Yutaka Katayama: Remembering the Father of Nissan Performance [w/ Videos]

Despite all the advancements that have been made in medical science, it’s still highly uncommon for a human to reach 100 years of age. It’s even less common to live to 105, but Yutaka Katayama (who died on Thursday in his native Japan) managed to do just that. And while we don’t know if he took any of the usual avenues toward longevity that most of the super-centenarians that you hear about in the news did (other than claiming he drank three liters of water every day), we do know that he was a Nissan executive for many years. In fact, he may have been the most important figure (other than its founders) in the company’s 81-year history.

Although he joined the fledgling Nissan Motor Company when he was fresh out of college in 1935, it wasn’t until after World War II that his influence really began to be felt. In the early 1950s he prodded Japan’s major automakers to work together to stage the country’s first auto show. He met with tremendous resistance at first, but eventually Nissan, Prince, Toyota, Mitsubishi and others got on board, and they put on the first Motor Show in Tokyo’s Hibiya Park in April 1954. Today, the biennial Tokyo Motor Show is one of the highlights of the international auto show calendar, and it still uses the logo Katayama-san designed for the first one.


Yet there were still plenty of people within Nissan who were turned off by Katayama’s maverick tendencies, and in 1960 the higher-ups shipped him to Los Angeles and tasked him with setting up a U.S. sales and marketing division. Initially, there were separate East Coast and West Coast divisions, but they were unified in 1965 and Katayama named the man in charge. All the while, “Mr. K” was badgering the home office on a regular basis to up its game in terms of product design, quality and performance, for he knew that Datsun vehicles (as Nissans were called over here and most other export markets prior to 1984) would remain relegated to niche status if management stayed the course.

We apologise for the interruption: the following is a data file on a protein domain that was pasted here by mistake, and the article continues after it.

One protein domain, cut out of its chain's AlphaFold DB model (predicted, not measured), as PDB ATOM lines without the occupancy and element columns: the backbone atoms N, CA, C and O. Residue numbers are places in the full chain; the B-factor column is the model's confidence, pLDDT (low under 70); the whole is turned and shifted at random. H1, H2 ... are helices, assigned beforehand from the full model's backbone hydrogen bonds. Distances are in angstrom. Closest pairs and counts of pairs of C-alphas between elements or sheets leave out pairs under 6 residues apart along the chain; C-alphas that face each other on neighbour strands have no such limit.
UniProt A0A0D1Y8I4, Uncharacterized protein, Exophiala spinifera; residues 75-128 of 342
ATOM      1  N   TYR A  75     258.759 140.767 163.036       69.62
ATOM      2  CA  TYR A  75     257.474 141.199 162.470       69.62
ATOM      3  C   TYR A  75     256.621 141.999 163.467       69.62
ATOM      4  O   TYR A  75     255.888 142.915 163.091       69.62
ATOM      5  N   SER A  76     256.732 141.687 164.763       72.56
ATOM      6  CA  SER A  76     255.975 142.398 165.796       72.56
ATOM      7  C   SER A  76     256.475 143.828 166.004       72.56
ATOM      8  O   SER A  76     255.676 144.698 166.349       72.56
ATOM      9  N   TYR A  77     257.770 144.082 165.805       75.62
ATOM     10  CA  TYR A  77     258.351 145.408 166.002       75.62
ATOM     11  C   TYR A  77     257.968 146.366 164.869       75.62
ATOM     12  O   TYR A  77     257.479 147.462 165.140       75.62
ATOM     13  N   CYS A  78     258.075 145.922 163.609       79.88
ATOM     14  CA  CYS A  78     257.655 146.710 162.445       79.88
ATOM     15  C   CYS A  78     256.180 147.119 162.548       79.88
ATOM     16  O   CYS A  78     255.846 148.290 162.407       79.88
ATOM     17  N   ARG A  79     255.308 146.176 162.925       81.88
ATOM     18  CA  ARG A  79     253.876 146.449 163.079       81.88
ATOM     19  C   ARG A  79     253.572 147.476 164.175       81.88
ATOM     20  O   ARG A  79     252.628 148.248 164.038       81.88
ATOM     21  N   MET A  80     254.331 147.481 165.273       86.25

One of the first products to adhere to Katayama’s formula for appealing to U.S. buyers was the Datsun 510 (seen below in BRE-prepared Trans-Am racer form), which premiered in the fall of 1967 as a ’68 model. Its clean, crisp styling, a 1.6L SOHC engine that was perky enough to keep up with domestic V8s in everyday traffic and fully-independent suspension (except on the station wagon) made the 510 a legitimate Asian alternative to BMW’s Neue Klasse sport sedans…but at a much, much lower price point.


However, it was Datsun’s next big product rollout that would cement Mr. K’s place in history. He commissioned designers to come up with a replacement for the company’s dated Fairlady/Roadster series. The resulting car – the 1970 Datsun 240Z – was an instant sensation, introducing American enthusiasts to the then-novel concept of an affordable sports car that would consistently get you from one place to another without breaking down long before the Miata was a gleam in Mazda’s metaphorical eye. And of course, Katayama insisted on messing with the car to bring it more in line with what U.S. buyers wanted, specifically calling for a larger 2.4L SOHC inline-six engine (JDM models used less-torquey 2.0L straight-sixes, though one of them was the Hakosuka Skyline GT-R’s screaming DOHC unit installed in the very-rare Fairlady Z432.) and changing the name from the effeminate Fairlady Z to 240Z.

Mr. K officially retired in 1977, but he remained a keen follower – and critic – of the automotive industry until the very end. He was inducted into the Automotive Hall of Fame in 1998, and the Japan Automotive Hall of Fame a decade later. He made countless appearances at Z-Car gatherings and other shows, and was still driving – a Z, of course – after his 100th birthday. Yutaka Katayama is survived by his wife of 78 years(!), Masako, their four children, 11 grandchildren, 18 great-grandchildren, and legions of car enthusiasts around the world who will be forever grateful that he made the decisions he did.

*Click the Closed Captioning button for English subtitles in the videos below.*